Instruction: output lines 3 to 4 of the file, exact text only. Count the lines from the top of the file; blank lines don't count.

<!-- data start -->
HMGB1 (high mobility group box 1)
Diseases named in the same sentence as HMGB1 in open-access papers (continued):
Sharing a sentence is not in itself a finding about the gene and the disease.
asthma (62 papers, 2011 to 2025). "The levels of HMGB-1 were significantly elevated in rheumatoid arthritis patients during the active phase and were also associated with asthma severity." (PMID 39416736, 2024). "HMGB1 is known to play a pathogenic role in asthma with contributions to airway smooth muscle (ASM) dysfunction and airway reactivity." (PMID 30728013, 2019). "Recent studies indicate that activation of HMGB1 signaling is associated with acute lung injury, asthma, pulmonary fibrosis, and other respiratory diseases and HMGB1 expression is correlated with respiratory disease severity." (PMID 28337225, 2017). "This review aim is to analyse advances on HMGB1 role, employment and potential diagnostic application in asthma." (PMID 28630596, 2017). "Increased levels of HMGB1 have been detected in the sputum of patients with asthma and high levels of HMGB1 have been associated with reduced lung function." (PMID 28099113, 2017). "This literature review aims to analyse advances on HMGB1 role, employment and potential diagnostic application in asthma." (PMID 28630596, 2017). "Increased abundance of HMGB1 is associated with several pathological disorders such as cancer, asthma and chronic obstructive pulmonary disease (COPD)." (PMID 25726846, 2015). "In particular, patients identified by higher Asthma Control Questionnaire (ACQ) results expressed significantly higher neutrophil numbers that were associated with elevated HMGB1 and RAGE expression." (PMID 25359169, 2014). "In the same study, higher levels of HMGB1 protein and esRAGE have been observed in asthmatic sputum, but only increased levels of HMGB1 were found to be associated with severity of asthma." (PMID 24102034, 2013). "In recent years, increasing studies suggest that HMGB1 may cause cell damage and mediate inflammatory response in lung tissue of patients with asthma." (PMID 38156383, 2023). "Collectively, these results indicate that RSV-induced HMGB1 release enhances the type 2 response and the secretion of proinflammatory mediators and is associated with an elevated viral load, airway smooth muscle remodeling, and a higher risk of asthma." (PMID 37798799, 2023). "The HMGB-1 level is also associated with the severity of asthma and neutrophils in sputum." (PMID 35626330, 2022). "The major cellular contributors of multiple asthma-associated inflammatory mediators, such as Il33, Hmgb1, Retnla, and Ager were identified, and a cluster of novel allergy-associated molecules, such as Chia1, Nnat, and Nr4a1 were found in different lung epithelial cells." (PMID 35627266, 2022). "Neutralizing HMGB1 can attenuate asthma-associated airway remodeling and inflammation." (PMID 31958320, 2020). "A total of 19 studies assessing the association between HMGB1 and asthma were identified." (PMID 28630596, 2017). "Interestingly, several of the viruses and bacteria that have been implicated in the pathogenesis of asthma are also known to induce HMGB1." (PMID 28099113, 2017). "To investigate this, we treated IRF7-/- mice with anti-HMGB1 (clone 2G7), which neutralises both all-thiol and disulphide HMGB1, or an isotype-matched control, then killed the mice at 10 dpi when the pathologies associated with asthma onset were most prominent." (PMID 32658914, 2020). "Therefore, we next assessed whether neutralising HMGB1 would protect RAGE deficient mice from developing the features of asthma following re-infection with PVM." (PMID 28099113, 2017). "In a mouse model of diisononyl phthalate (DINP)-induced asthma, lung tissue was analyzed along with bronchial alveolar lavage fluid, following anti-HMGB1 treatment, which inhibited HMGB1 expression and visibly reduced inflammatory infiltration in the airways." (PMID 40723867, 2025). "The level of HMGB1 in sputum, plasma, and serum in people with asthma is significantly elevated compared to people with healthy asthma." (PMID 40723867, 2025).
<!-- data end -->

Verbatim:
Sharing a sentence is not in itself a finding about the gene and the disease.
asthma (62 papers, 2011 to 2025). "The levels of HMGB-1 were significantly elevated in rheumatoid arthritis patients during the active phase and were also associated with asthma severity." (PMID 39416736, 2024). "HMGB1 is known to play a pathogenic role in asthma with contributions to airway smooth muscle (ASM) dysfunction and airway reactivity." (PMID 30728013, 2019). "Recent studies indicate that activation of HMGB1 signaling is associated with acute lung injury, asthma, pulmonary fibrosis, and other respiratory diseases and HMGB1 expression is correlated with respiratory disease severity." (PMID 28337225, 2017). "This review aim is to analyse advances on HMGB1 role, employment and potential diagnostic application in asthma." (PMID 28630596, 2017). "Increased levels of HMGB1 have been detected in the sputum of patients with asthma and high levels of HMGB1 have been associated with reduced lung function." (PMID 28099113, 2017). "This literature review aims to analyse advances on HMGB1 role, employment and potential diagnostic application in asthma." (PMID 28630596, 2017). "Increased abundance of HMGB1 is associated with several pathological disorders such as cancer, asthma and chronic obstructive pulmonary disease (COPD)." (PMID 25726846, 2015). "In particular, patients identified by higher Asthma Control Questionnaire (ACQ) results expressed significantly higher neutrophil numbers that were associated with elevated HMGB1 and RAGE expression." (PMID 25359169, 2014). "In the same study, higher levels of HMGB1 protein and esRAGE have been observed in asthmatic sputum, but only increased levels of HMGB1 were found to be associated with severity of asthma." (PMID 24102034, 2013). "In recent years, increasing studies suggest that HMGB1 may cause cell damage and mediate inflammatory response in lung tissue of patients with asthma." (PMID 38156383, 2023). "Collectively, these results indicate that RSV-induced HMGB1 release enhances the type 2 response and the secretion of proinflammatory mediators and is associated with an elevated viral load, airway smooth muscle remodeling, and a higher risk of asthma." (PMID 37798799, 2023). "The HMGB-1 level is also associated with the severity of asthma and neutrophils in sputum." (PMID 35626330, 2022). "The major cellular contributors of multiple asthma-associated inflammatory mediators, such as Il33, Hmgb1, Retnla, and Ager were identified, and a cluster of novel allergy-associated molecules, such as Chia1, Nnat, and Nr4a1 were found in different lung epithelial cells." (PMID 35627266, 2022). "Neutralizing HMGB1 can attenuate asthma-associated airway remodeling and inflammation." (PMID 31958320, 2020). "A total of 19 studies assessing the association between HMGB1 and asthma were identified." (PMID 28630596, 2017). "Interestingly, several of the viruses and bacteria that have been implicated in the pathogenesis of asthma are also known to induce HMGB1." (PMID 28099113, 2017). "To investigate this, we treated IRF7-/- mice with anti-HMGB1 (clone 2G7), which neutralises both all-thiol and disulphide HMGB1, or an isotype-matched control, then killed the mice at 10 dpi when the pathologies associated with asthma onset were most prominent." (PMID 32658914, 2020). "Therefore, we next assessed whether neutralising HMGB1 would protect RAGE deficient mice from developing the features of asthma following re-infection with PVM." (PMID 28099113, 2017). "In a mouse model of diisononyl phthalate (DINP)-induced asthma, lung tissue was analyzed along with bronchial alveolar lavage fluid, following anti-HMGB1 treatment, which inhibited HMGB1 expression and visibly reduced inflammatory infiltration in the airways." (PMID 40723867, 2025). "The level of HMGB1 in sputum, plasma, and serum in people with asthma is significantly elevated compared to people with healthy asthma." (PMID 40723867, 2025).